19 February 1997
With the compliments of the FATF Secretariat OECD
FATF VIII PLEN/19.REV 1
5 February 1997
FINANCIAL ACTION TASK FORCE ON MONEY LAUNDERING
Organisation for Economic Co-operation and Development (OECD)
2. rue Andre-Pascal. 75775 Paris Cedex 16
Tel.: 33 (0) 184.108.40.206.45 / 79.46 /16.08 - Telefax 33 (0) 220.127.116.11.60
1. The group of experts met in Paris on 19-20 November 1996 under the chairmanship of Mr. Stanley Morris, Director, Financial Crimes Enforcement Network (FinCEN). The group included representatives from the following FATF members: Australia, Austria, Belgium, Canada, Denmark, Finland, France, Germany, Ireland, Italy, Japan, Luxembourg, the Netherlands, Norway, Portugal, Spain, Sweden, Switzerland, Turkey, the United Kingdom and the United States. Experts from nonmember, observer organisations: Interpol, the International Organisation of Securities Commissions (IOSCO) and the Inter-American Drug Abuse Control Commission (OAS/CICAD) were present as well. In addition, representatives from the Organisation for Economic Co-operation and Development (OECD) attended some of the discussions on new technologies payments.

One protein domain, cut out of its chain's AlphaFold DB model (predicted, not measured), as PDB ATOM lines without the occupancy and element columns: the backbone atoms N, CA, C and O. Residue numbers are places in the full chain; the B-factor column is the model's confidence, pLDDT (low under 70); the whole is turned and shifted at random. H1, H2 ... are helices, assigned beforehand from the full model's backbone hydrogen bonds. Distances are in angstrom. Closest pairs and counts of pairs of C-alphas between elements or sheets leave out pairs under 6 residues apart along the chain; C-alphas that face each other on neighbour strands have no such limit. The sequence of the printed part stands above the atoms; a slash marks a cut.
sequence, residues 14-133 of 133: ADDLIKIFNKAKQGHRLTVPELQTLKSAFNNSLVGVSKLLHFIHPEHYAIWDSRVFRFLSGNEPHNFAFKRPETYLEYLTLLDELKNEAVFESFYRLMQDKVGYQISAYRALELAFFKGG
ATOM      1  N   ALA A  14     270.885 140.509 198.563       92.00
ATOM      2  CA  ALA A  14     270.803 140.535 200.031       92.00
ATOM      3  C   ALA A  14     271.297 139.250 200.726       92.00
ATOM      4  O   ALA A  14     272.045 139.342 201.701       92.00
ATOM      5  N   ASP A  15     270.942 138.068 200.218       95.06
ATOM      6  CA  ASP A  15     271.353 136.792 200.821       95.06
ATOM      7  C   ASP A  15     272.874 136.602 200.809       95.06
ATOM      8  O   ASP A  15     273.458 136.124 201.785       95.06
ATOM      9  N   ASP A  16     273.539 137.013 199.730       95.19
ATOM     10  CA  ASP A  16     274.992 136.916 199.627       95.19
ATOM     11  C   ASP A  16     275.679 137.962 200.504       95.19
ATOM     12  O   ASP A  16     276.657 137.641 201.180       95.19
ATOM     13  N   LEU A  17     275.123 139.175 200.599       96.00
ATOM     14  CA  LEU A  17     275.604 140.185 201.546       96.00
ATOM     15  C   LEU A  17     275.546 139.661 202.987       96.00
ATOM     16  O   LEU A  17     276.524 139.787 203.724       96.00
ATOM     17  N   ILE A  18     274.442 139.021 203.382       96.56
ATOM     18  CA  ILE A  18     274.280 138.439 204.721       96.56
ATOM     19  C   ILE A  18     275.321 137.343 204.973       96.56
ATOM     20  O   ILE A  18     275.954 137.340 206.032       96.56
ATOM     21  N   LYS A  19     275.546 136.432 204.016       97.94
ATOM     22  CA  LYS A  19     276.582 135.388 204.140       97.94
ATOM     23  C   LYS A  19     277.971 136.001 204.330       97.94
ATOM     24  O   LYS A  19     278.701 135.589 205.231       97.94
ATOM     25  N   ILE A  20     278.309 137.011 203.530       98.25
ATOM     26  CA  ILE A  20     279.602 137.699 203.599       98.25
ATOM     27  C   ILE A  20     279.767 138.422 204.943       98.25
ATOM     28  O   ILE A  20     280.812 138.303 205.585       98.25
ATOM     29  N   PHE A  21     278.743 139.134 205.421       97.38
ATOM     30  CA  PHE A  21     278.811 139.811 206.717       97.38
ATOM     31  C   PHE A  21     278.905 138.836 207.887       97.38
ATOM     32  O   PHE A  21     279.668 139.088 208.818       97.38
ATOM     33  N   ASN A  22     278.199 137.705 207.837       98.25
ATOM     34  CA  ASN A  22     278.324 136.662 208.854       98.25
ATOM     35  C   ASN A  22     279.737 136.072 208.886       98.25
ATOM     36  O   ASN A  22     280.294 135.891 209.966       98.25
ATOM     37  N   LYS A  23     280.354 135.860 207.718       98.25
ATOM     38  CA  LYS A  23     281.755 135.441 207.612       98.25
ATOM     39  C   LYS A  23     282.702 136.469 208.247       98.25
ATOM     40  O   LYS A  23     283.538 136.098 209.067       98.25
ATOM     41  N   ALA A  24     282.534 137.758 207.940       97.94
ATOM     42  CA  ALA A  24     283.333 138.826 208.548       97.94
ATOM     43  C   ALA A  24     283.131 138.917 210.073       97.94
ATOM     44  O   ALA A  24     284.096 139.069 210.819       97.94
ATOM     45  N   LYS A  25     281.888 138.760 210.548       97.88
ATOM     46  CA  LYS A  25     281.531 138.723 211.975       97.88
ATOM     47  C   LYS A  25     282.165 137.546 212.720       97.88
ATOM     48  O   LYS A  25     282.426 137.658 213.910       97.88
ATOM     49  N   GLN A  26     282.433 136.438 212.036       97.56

2. The purpose of the 1996/1997 "typologies exercise" was to provide a forum for law enforcement experts - those primarily tasked with combating money laundering - to discuss recent trends in the laundering of criminal proceeds, emerging threats, and effective countermeasures. While the discussions focused principally on money laundering developments in FATF member nations, the experts also sought to pool available information on prevailing money laundering patterns in non-member countries or regions.
3. A special topic of discussion for the 1996/1997 typologies exercise was the subject of current technologies developments in alternate payment methods - in particular payment systems using smart cards and the Internet. This subject was built into the 1996/1997 agenda to expand on the work begun in last year's typologies exercise, and to continue discussions which were commenced in the financial services forum of January 1996. To facilitate the dialogue, private sector representatives of organisations engaged in issuing or providing the new payment methods attended the meeting and gave presentations on more detailed aspects of their systems. In addition, representatives of a number of banking associations and other bodies interested in this topic attended the meeting.
4. The topics covered by the meeting were:
(a) monetary or percentage estimates of the money laundering that can be quantified, and if this was not possible, rough estimates of the size of money laundering activities relative to the amount of legitimate activities;